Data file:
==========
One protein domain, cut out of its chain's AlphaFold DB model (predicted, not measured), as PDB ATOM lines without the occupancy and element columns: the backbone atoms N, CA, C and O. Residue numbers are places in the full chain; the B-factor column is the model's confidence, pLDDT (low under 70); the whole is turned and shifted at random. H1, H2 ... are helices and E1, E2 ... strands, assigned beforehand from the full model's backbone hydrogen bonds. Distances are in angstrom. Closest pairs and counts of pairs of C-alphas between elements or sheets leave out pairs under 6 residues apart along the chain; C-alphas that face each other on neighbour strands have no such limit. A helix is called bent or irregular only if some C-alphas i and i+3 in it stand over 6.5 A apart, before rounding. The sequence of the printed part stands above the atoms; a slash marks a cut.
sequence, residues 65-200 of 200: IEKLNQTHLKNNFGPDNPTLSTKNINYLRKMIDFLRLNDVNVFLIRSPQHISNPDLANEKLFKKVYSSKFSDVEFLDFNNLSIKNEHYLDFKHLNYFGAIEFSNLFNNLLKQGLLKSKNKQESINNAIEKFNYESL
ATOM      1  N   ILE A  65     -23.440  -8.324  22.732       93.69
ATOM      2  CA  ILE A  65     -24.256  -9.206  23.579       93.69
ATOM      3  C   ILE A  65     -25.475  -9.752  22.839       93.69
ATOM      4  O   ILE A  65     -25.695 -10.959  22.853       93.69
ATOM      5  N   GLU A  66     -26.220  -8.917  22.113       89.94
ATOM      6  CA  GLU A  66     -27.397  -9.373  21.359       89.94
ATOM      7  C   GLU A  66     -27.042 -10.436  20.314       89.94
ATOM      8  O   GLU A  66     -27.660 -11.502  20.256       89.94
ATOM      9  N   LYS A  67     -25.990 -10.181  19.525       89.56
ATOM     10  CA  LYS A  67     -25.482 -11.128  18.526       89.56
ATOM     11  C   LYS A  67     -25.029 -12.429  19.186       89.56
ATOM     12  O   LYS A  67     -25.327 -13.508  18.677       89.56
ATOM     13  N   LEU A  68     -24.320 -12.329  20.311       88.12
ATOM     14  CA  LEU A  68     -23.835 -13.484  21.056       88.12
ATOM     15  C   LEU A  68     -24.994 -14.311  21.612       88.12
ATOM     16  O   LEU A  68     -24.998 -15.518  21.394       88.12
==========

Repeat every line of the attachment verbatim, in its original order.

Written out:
One protein domain, cut out of its chain's AlphaFold DB model (predicted, not measured), as PDB ATOM lines without the occupancy and element columns: the backbone atoms N, CA, C and O. Residue numbers are places in the full chain; the B-factor column is the model's confidence, pLDDT (low under 70); the whole is turned and shifted at random. H1, H2 ... are helices and E1, E2 ... strands, assigned beforehand from the full model's backbone hydrogen bonds. Distances are in angstrom. Closest pairs and counts of pairs of C-alphas between elements or sheets leave out pairs under 6 residues apart along the chain; C-alphas that face each other on neighbour strands have no such limit. A helix is called bent or irregular only if some C-alphas i and i+3 in it stand over 6.5 A apart, before rounding. The sequence of the printed part stands above the atoms; a slash marks a cut.
sequence, residues 65-200 of 200: IEKLNQTHLKNNFGPDNPTLSTKNINYLRKMIDFLRLNDVNVFLIRSPQHISNPDLANEKLFKKVYSSKFSDVEFLDFNNLSIKNEHYLDFKHLNYFGAIEFSNLFNNLLKQGLLKSKNKQESINNAIEKFNYESL
ATOM      1  N   ILE A  65     -23.440  -8.324  22.732       93.69
ATOM      2  CA  ILE A  65     -24.256  -9.206  23.579       93.69
ATOM      3  C   ILE A  65     -25.475  -9.752  22.839       93.69
ATOM      4  O   ILE A  65     -25.695 -10.959  22.853       93.69
ATOM      5  N   GLU A  66     -26.220  -8.917  22.113       89.94
ATOM      6  CA  GLU A  66     -27.397  -9.373  21.359       89.94
ATOM      7  C   GLU A  66     -27.042 -10.436  20.314       89.94
ATOM      8  O   GLU A  66     -27.660 -11.502  20.256       89.94
ATOM      9  N   LYS A  67     -25.990 -10.181  19.525       89.56
ATOM     10  CA  LYS A  67     -25.482 -11.128  18.526       89.56
ATOM     11  C   LYS A  67     -25.029 -12.429  19.186       89.56
ATOM     12  O   LYS A  67     -25.327 -13.508  18.677       89.56
ATOM     13  N   LEU A  68     -24.320 -12.329  20.311       88.12
ATOM     14  CA  LEU A  68     -23.835 -13.484  21.056       88.12
ATOM     15  C   LEU A  68     -24.994 -14.311  21.612       88.12
ATOM     16  O   LEU A  68     -24.998 -15.518  21.394       88.12